Masseur is latest to allege abuse by actor Spacey

Spacey is one of the most high-profile scalps in the torrent of allegations that have brought down male power players. (File/AFP)
Updated 07 January 2019

Masseur is latest to allege abuse by actor Spacey

  • Netflix dropped Spacey from its political thriller series “House of Cards,” and he was dumped from his scenes in Ridley Scott’s film “All the Money in the World”
  • Spacey is one of the most high-profile scalps in the torrent of allegations that have brought down male power players

LOS ANGELES: A masseur in California filed suit on Friday against Oscar-winner Kevin Spacey, the latest in a series of sex allegations faced by the actor.
The complainant, identified only as John Doe in the Los Angeles Superior Court file, alleges that Spacey groped him during a massage session in Malibu, California, two years ago.
A representative of Spacey allegedly contacted the plaintiff requesting a massage for the actor at a private home.
The complainant said that after he went to the home and began performing a massage on Spacey the actor pulled his hand into the actor’s genital area.
A startled Doe was eventually able to get away with his massage table but, in his rush to depart, left sheets and oil behind, the suit says.
Spacey was considered one of the finest actors of his generation. His career has nosedived following allegations by more than a dozen men in the United States and Britain.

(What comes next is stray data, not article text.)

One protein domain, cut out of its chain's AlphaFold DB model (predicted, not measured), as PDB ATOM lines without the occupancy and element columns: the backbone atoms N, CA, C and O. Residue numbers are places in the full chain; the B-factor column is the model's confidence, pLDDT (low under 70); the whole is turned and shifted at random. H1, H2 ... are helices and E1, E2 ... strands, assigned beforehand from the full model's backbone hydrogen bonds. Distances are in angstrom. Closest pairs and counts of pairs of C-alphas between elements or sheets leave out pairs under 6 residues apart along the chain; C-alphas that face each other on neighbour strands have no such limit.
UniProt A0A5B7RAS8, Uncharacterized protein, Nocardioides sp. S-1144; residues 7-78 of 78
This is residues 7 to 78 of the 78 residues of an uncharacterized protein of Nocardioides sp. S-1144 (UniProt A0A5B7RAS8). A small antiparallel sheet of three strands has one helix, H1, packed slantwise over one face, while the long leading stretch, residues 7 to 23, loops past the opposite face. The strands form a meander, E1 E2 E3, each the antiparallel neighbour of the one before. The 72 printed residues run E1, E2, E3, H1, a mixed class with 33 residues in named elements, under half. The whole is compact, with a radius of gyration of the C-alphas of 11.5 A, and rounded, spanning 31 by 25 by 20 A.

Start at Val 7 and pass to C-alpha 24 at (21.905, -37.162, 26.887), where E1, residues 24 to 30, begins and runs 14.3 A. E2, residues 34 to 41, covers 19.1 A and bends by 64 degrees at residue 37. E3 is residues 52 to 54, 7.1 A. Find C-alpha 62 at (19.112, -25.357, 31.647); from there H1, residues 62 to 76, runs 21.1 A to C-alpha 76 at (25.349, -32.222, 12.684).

He has not been charged but remains under investigation in both countries.
The first public report of alleged abuse by him came from actor Anthony Rapp, who claimed that Spacey sexually abused him when Rapp was 14, in 1986.
Spacey apologized to Rapp, claiming not to remember the incident, but remained silent as accusations against him mushroomed.
As a result, Netflix dropped Spacey from its political thriller series “House of Cards,” and he was dumped from his scenes in Ridley Scott’s film “All the Money in the World.”
Spacey is one of the most high-profile scalps in the torrent of allegations that have brought down male power players from the worlds of politics, finance, entertainment and journalism, in the wake of accusations against movie mogul Harvey Weinstein a year ago.


Kashmir protesters defy restrictions, clash with security forces

Updated 23 August 2019

Kashmir protesters defy restrictions, clash with security forces

  • Paramilitary police tried to enter Soura, which has emerged as a center of the protests, as hundreds demonstrated against Narendra Modi’s decision to withdraw autonomy
  • Posters appeared overnight in Srinagar, the Muslim-majority region’s main city, calling for a march to the office of the UN Military Observer Group for India and Pakistan

SRINAGAR, India: Security forces used tear gas against stone-throwing local residents in Indian Kashmir’s main city of Srinagar on Friday, after a third straight week of protests in the restive Soura district despite the imposition of tight restrictions.
Paramilitary police tried to enter Soura, which has emerged as a center of the protests, as hundreds of locals staged a protest march against Indian Prime Minister Narendra Modi’s decision to withdraw autonomy for Jammu and Kashmir on Aug. 5.
Posters appeared overnight this week in Srinagar, the Muslim-majority region’s main city, calling for a march to the office of the UN Military Observer Group for India and Pakistan (UNMOGIP), to protest against India’s decision.